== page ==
In thinking back over the year about what a wild ride it has been for the IAM and InfoSec community at large, there is no shortage of topics waiting to be addressed from the boardroom to the datacenter. Taking lessons learned from the headline breaches (Target, Home Depot, Sony) to emerging tech opportunities (POS, Internet of Things (IoT), Apple Pay) to dealing with challenges and problem areas in IAM, there is clearly a lot of that can be applied and carried forward that will shape our work and our lives in 2015.
In thinking about our roles in this thing we call our work, it is easy to lose sight of how our assumptions and plans can be foiled and disrupted by threats and trends that you were not focusing on before. Many of the professionals I run into at conferences, especially vendors, tend to be focused on solving problems that their particular solution solves for without much respect to the broader concerns of the business. That is why it is important for IT leaders and architects to frequently spend time staying on top of what is happening in the industry, in business and in the world. As professionals who have responsibility for or a stake in IAM for your organization, we ought to care deeply about making sure that scale, efficiency and superior security are top principles that define our work and our legacy. As a business, not having these principles to guide investments in IAM will have a direct and immediate impact on customer experience and employee productivity. (more on this in another blog post)
If you are making the effort to find more meaning in your career, and to enhance your overall value to your clients or employer, then it is imperative to discover, develop and maintain our “Edge” in our chosen craft. My own experience with discovering and developing an edge started with writing and blogging on the management and strategy of IAM, and not the technology itself. It’s not that execution is not important, its that having peripheral vision and managing from this vantage point is a necessary and valuable activity. Most technicians (E.g. architects, developers, managers, etc…) who set their sights on architecture and strategy will not truly become liberated from their past lives and effective in the business of IAM until their peripheral vision is developed adequately. Marc Cuban, in his book How to Win at the Sport of Business stresses, “It’s not whom you know. It’s not how much money you have. It’s very simple. It’s whether or not you have the edge and have the guts to use it.”
“It’s not whom you know. It’s not how much money you have. It’s very simple. It’s whether or not you have the edge and have the guts to use it.” – Marc Cuban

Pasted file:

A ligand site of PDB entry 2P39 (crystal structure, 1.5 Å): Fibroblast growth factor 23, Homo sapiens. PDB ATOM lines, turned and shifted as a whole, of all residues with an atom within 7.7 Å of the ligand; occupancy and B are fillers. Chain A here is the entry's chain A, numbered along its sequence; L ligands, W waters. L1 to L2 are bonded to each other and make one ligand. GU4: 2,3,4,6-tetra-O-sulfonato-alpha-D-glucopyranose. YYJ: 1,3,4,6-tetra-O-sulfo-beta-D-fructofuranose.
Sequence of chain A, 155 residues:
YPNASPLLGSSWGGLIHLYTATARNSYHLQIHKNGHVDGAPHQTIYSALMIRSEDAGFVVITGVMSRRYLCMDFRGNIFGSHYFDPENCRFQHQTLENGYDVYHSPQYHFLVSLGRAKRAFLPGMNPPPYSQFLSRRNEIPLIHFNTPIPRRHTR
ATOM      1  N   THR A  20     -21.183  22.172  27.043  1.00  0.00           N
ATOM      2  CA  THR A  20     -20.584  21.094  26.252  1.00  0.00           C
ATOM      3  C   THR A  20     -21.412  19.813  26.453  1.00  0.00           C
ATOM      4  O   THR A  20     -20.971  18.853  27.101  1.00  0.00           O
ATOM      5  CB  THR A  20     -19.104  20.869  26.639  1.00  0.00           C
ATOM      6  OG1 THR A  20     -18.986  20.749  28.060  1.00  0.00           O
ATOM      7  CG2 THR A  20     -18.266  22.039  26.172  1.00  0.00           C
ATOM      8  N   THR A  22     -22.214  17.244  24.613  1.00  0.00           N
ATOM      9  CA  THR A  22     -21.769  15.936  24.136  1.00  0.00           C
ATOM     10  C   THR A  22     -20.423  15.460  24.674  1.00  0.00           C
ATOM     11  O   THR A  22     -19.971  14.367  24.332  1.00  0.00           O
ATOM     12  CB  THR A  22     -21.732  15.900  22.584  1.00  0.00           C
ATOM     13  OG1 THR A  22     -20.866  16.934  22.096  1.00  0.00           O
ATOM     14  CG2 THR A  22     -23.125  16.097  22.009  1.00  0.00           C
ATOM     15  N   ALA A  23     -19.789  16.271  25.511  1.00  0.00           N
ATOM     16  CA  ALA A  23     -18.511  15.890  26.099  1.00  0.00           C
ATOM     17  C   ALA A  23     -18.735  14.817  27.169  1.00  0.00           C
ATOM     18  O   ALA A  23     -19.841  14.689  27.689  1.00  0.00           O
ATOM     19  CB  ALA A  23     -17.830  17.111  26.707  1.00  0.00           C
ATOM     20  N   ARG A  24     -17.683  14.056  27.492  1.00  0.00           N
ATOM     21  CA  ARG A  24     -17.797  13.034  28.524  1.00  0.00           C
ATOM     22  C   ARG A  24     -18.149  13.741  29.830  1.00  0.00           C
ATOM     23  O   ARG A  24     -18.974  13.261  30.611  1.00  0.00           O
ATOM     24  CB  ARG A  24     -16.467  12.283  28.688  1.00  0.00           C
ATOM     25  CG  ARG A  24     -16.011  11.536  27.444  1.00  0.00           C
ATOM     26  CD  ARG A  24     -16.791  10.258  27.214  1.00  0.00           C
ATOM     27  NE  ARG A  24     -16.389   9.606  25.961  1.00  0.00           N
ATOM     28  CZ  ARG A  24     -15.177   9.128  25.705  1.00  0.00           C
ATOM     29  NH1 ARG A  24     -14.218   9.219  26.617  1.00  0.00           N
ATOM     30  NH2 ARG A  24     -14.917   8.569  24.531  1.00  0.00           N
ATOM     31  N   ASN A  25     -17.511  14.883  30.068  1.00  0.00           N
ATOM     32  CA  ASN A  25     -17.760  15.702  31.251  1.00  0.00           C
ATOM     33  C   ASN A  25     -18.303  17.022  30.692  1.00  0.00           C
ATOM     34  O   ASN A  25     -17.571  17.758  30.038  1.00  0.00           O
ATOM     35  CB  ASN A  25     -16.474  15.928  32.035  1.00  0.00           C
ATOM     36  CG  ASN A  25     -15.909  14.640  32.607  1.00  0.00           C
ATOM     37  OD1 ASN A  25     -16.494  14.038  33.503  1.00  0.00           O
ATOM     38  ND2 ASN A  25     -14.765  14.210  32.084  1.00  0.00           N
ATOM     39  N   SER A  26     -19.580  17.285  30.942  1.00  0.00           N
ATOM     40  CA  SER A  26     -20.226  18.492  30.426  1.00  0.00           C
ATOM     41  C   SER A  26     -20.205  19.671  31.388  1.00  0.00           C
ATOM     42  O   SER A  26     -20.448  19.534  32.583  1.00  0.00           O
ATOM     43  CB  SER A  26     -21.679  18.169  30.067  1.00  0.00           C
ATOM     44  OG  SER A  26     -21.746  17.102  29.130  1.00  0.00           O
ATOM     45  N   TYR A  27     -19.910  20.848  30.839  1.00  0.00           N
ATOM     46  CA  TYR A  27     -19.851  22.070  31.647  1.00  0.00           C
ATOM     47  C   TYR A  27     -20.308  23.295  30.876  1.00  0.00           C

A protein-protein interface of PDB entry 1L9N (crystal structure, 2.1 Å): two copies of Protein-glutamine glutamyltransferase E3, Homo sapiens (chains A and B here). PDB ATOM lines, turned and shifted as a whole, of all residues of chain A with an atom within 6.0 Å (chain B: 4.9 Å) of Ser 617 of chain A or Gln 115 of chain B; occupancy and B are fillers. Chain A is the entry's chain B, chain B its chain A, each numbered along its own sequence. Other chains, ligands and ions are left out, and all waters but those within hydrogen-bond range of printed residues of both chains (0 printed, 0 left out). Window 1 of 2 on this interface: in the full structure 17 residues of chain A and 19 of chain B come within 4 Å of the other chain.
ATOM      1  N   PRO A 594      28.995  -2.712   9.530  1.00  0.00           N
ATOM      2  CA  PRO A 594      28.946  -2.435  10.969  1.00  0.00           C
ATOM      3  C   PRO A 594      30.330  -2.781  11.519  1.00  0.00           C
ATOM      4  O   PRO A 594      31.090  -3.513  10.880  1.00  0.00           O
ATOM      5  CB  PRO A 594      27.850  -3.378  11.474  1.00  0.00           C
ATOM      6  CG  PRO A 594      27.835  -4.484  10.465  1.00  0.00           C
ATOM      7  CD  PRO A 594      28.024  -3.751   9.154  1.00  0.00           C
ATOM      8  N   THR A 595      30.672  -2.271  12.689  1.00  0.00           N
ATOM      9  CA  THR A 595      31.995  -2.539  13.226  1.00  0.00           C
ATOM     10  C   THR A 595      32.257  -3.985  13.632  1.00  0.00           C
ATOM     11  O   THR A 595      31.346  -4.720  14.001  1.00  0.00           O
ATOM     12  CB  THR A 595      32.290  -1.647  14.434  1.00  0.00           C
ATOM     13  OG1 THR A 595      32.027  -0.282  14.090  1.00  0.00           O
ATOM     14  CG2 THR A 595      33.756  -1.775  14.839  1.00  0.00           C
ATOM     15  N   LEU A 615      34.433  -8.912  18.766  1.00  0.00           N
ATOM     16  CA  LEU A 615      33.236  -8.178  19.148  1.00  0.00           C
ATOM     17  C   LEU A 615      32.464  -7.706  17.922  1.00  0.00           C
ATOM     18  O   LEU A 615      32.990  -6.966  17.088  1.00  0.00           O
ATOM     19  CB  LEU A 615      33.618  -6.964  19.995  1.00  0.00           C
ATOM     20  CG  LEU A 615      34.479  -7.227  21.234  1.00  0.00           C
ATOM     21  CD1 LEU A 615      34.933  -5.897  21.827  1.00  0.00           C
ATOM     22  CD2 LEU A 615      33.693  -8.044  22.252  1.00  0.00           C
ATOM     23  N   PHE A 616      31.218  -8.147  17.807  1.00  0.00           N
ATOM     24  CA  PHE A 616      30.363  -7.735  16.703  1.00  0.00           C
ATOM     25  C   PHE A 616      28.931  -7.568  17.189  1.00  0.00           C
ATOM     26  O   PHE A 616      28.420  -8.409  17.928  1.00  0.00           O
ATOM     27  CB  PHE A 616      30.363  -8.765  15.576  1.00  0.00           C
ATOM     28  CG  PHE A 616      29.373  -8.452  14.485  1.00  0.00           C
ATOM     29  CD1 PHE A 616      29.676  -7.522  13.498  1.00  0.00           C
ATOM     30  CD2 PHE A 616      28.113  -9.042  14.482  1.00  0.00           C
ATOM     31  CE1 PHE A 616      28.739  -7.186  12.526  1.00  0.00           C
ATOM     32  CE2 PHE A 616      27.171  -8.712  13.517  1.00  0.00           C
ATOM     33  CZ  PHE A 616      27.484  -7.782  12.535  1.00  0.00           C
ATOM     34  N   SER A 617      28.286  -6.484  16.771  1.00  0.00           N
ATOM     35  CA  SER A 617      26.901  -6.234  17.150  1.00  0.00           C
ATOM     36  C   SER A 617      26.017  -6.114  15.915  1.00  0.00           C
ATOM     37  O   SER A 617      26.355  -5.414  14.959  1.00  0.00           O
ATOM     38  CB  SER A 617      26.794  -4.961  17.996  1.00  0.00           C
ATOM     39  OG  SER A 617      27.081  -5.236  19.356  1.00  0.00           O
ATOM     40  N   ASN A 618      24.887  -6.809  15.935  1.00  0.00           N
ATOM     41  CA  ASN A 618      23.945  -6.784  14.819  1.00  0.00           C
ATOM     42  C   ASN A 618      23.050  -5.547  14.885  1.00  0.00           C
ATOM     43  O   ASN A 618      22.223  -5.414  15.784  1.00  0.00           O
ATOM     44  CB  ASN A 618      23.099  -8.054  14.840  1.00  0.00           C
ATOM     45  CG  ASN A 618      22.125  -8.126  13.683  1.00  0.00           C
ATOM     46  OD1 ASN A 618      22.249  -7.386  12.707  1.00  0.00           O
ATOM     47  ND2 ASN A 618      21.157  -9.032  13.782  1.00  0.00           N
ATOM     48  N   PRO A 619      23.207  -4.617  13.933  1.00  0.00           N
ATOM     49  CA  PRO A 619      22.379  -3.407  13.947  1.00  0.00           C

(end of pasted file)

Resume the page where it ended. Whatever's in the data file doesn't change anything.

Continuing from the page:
If you are focused on addressing the problems your organization faces today, you are focused on the wrong problem. As leaders, we need to be thinking about the new models and strategies that will entirely transform the way we do things today and help the organization become more agile and customer focused. One of the great opportunities today is to look at how an integrated view of IAM and GRC will begin to address issues that span a diverse range of applications and user experiences and make existing investments even more effective. One way for an organization to discover an edge is in the way it manages IAM through integration with GRC and automation within its own operations.
When I discuss this vision for the future of IAM with the leaders and stakeholders at my company, initial reactions range from blank stares to flat out skepticism due to the magnitude of change (and potentially disruption) that implementing this model can bring to the IT department, and in some cases the business itself. For one, I don’t disagree that the effort is significant, will require a budget on par with a frontier investment, or that there is risk involved. Imagine if Elon Must were the CIO or CISO of your organization, the pervading attitude must be “If something is important enough, even if the odds are against you, you should still do it.” (Hyperloop anyone?)
“If something is important enough, even if the odds are against you, you should still do it.” – Elon Musk
Any way you look at it, IAM will become an increasingly important area of focus for IT and business leaders. We need a vantage point which to see and better align IAM investment opportunities that will have the most impact on ability of the business to compete and grow in the coming years. This is not exactly something I can prescribe as each organization will have a unique set of challenges. On a professional level, you can begin with discovering your edge and doing the work of vision, architecture and strategy for your clients or your company. You can begin expanding your influence and credibility by starting the conversations with stakeholders and leaders in your company who will be involved in some way in your overall IAM strategy.
All the best to you and your career in the coming year!